What is the most obvious takeaway from the return of Major League Baseball? People were more than ready to watch live sports. If they couldn’t scream from the stands, they were willing to do it from their computer.
Research tells us that in the first two weeks of the regular season, and despite a lengthy series of game postponements that are still being reconciled on the schedule, the league said it saw 1.3 million total unique users for its MLB.TV out-of-market streaming package. That is an 11% increase over the comparable period in 2019, which was a record.
Here are even more impressive numbers. The service also saw a record 12.8 million total games watched, up 12% from 2019, and up by 7% from the prior league record set in 2018.
And by the way, that’s just for the first two weeks.
Another key takeaway is that any sport that uses a live stream increases more than its fan range – it exponentially increases its marketability and therefore, its value.
In particular, to the youth and high school market.
An article in the Baltimore Sun noted, “With the coronavirus pandemic limiting play and prohibiting coaches from seeing potential recruits in person (along with conducting camps), players are making sure to take advantage of any time they are seen on the field while relying on other tools to get noticed.”
And while coaches have long used game tape and highlight videos to help evaluate potential recruits, these days, they are a primary source, rather than an adjunct to the scouting process.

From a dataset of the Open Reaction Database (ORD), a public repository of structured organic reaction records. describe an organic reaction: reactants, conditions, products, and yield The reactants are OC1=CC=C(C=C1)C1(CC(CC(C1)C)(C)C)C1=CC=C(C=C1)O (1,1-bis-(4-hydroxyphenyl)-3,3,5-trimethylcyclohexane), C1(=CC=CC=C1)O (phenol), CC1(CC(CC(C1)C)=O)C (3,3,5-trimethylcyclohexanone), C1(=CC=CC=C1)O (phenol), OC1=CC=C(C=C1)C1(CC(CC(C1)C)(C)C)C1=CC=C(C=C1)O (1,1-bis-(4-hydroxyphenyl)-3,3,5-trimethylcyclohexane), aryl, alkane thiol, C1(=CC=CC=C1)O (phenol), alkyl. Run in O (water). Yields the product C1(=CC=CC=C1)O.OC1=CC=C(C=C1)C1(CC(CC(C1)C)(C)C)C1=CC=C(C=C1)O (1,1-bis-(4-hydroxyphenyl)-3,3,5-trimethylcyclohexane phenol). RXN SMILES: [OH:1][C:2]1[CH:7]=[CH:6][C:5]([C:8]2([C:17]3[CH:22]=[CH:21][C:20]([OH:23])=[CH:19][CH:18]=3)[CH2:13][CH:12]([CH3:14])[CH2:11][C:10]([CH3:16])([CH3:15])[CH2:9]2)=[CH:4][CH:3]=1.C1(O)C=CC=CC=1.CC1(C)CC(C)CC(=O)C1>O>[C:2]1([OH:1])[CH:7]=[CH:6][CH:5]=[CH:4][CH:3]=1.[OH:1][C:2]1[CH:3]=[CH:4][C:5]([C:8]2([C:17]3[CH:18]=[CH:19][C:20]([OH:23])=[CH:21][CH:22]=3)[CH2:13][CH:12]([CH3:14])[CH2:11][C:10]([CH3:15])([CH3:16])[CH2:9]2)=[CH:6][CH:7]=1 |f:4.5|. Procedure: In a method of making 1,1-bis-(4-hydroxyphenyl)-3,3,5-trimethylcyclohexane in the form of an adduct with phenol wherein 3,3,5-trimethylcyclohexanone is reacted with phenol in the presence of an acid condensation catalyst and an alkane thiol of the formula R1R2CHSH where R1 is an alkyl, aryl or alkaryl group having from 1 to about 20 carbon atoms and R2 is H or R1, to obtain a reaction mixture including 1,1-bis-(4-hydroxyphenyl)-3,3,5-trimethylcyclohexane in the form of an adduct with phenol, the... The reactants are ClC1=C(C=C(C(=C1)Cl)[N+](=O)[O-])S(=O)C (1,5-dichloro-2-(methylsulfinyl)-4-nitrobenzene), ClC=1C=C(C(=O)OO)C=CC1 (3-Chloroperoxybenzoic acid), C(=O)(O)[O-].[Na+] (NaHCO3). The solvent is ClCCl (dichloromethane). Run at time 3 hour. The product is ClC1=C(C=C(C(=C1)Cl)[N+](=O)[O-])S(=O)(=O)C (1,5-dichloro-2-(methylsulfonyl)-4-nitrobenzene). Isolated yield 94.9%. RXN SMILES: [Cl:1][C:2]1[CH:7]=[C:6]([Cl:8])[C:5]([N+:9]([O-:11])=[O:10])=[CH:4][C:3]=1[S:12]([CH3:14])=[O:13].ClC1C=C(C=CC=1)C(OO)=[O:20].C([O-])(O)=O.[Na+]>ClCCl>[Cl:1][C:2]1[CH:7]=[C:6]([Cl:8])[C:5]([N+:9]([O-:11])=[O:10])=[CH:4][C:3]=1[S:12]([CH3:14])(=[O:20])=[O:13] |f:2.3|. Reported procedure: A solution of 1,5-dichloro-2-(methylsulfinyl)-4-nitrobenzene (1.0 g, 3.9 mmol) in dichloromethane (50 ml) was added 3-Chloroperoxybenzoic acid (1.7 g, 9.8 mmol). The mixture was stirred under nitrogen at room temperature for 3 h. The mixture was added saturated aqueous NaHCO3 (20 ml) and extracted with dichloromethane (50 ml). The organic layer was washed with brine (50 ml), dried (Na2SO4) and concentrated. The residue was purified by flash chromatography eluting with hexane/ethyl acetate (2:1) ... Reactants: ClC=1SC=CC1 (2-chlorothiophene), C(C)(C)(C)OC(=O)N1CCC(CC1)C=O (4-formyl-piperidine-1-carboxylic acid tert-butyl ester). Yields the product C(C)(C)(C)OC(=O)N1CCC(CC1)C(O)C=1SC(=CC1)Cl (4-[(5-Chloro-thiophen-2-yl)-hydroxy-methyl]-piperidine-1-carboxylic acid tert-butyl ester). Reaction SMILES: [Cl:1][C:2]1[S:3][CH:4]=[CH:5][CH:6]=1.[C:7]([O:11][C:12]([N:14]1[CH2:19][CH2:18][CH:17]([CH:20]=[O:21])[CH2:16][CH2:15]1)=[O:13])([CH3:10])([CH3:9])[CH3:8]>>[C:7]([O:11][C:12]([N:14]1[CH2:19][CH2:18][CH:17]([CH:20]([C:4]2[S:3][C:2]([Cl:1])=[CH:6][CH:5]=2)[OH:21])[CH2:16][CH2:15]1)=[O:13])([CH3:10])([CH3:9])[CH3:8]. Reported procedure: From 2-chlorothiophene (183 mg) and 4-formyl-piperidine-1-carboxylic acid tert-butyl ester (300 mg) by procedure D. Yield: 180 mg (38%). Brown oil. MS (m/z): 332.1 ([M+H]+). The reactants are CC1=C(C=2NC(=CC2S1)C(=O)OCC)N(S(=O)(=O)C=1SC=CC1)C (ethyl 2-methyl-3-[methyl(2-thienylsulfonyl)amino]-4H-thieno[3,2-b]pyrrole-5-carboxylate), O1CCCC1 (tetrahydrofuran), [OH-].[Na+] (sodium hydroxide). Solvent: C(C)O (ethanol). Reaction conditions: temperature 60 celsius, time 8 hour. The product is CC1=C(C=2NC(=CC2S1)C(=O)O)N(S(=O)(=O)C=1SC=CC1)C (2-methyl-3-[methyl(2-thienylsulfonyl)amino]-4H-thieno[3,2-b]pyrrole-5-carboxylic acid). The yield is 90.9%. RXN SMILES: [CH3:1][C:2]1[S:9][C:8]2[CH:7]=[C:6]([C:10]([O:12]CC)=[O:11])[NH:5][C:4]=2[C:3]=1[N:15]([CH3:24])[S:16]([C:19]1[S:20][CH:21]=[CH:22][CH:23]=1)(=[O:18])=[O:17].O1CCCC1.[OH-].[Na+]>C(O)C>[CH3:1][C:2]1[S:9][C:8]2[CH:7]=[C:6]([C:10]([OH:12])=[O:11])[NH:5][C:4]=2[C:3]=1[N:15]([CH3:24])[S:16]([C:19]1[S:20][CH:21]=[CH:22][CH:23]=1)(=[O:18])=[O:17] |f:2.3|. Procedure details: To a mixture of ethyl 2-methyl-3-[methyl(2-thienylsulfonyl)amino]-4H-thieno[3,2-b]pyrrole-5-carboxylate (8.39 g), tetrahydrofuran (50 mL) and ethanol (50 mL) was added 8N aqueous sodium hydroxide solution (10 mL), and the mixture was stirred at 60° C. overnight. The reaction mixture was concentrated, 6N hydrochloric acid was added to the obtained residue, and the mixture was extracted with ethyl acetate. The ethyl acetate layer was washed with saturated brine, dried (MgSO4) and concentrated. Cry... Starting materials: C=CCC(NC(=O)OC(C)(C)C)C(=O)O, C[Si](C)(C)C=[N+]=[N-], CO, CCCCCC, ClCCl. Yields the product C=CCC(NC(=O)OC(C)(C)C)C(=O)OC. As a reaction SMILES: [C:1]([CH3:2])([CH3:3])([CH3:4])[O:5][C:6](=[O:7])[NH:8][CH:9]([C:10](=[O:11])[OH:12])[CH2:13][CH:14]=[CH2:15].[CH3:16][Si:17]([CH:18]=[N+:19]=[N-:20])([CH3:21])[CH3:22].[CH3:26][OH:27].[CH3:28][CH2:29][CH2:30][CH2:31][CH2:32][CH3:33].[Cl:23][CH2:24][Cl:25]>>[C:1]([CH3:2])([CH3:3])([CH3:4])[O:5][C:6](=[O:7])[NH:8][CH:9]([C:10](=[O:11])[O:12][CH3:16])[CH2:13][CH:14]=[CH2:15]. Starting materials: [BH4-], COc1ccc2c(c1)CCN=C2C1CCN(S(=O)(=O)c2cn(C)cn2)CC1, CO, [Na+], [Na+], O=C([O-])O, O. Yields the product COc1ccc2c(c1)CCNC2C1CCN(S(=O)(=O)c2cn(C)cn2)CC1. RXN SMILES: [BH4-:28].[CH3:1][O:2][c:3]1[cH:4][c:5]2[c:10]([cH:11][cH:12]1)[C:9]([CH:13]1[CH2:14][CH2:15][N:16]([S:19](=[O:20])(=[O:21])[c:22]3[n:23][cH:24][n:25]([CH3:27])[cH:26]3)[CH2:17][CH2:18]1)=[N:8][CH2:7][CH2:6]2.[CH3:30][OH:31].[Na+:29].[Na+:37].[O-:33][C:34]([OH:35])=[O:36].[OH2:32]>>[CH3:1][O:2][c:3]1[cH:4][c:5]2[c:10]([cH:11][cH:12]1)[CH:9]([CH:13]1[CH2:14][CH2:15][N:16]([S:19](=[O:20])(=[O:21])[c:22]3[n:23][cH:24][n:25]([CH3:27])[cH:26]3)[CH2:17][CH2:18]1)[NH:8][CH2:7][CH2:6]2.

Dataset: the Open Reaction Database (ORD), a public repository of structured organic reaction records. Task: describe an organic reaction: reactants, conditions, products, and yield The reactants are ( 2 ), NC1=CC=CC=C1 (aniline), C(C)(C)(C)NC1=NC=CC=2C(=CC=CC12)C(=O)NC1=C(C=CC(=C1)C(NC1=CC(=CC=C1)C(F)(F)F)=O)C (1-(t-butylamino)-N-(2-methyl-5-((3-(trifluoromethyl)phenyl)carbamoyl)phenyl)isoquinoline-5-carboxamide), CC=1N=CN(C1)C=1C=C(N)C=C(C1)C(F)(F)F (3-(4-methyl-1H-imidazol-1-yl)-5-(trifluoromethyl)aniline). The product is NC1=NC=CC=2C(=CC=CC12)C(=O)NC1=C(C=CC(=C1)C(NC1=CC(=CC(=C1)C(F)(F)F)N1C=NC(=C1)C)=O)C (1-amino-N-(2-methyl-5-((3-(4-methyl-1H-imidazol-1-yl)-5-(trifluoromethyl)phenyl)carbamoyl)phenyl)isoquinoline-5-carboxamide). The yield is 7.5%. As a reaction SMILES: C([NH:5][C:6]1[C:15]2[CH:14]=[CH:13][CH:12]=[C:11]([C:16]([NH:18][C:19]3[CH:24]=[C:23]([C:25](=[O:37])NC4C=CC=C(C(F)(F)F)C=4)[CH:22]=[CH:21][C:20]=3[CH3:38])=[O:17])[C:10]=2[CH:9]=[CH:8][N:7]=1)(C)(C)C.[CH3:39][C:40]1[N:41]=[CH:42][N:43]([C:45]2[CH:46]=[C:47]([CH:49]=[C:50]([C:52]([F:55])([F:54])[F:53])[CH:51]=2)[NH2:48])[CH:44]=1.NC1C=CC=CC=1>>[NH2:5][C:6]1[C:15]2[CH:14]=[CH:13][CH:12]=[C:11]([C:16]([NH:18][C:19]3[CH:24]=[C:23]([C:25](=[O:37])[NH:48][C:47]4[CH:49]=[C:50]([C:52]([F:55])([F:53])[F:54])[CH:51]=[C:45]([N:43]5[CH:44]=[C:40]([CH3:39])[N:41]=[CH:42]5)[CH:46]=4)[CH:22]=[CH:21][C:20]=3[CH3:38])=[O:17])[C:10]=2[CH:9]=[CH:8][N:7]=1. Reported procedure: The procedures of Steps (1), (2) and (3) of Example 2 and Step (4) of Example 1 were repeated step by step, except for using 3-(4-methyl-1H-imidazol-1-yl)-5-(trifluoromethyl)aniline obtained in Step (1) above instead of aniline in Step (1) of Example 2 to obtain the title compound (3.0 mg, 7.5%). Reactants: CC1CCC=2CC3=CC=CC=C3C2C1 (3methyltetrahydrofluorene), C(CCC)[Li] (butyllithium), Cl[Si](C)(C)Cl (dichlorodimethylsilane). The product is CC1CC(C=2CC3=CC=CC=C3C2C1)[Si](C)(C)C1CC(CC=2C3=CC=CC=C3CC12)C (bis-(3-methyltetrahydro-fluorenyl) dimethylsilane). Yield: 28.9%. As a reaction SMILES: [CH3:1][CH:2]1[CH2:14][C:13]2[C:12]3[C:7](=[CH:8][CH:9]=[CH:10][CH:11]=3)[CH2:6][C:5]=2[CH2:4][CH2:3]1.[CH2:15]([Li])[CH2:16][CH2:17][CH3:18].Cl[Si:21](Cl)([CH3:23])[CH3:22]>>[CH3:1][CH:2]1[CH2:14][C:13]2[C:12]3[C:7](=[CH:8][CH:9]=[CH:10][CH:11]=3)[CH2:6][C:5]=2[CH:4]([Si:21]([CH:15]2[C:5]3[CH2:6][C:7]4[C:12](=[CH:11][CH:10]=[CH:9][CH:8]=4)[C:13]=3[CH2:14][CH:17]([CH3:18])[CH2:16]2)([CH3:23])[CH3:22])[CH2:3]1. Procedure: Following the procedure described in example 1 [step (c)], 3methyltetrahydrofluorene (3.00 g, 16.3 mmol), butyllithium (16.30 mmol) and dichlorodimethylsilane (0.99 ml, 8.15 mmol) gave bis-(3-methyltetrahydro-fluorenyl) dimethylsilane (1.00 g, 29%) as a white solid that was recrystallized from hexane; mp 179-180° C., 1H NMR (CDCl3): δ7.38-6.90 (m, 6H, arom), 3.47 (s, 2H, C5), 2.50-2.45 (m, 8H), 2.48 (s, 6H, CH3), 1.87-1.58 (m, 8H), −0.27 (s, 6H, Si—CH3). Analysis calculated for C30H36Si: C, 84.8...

Case in point: The annual Under Armour All-America high school boys and girls lacrosse games, put on by Corrigan Sports, used First Scout Productions, and passed the footage on to any interested college program free of charge.
First Scout president Jon Chastney noted that he had three crew members shooting on opening day with one camera focused on each game. In addition to sending game tape to coaches, the players can purchase tapes or have personal highlight videos produced by First Scout.
“Film has always been an important part of the college recruiting process, but never has it been the essential link between college coaches and athletes,” Chastney said.
“Our mission statement is to impact the world around us for good and help our clients achieve their goals through attention to detail and excellent quality service. So I feel this year we have a responsibility to do that even more. Every time we go out now, the kids know and the coaches know — everybody knows — those cameras may as well be the coaches’ eyes. So it’s definitely taken on a whole new meaning and, for us, we’re trying to be on point and just do a good job for the kids to help them get recruited.”
It's not just looking at events real time that is of value either. AAU Junior Nationals, the biggest youth event to be presented recently, worked with BallerTV to livestream events to parents and friends (who could not be present since the tournament was held without spectators). However, all games are still available in recorded form and can be accessed by coaches and athletic directors, as well as others who are interested.
Perhaps presciently, back in 2016, John Ourand of Sports Business Journal commented on the AAU’s agreement with FloSports to stream its Junior Olympic Games.
“It’s not a huge deal, like the one the Big Ten Conference is negotiating with big media companies,” noted Ourand. “But FloSports’ pact to live-stream 10 regional qualifier track meets this summer is one that piques my interest and shows how smaller rights holders can get distribution.”
While FloSports might have originally been in search of athletes and their parents to sign up and get subscriptions, it has become obvious that such arrangements not only benefit those who can’t see the games and want to cheer on athletes but those who stand the chance of moving those athletes to the next level.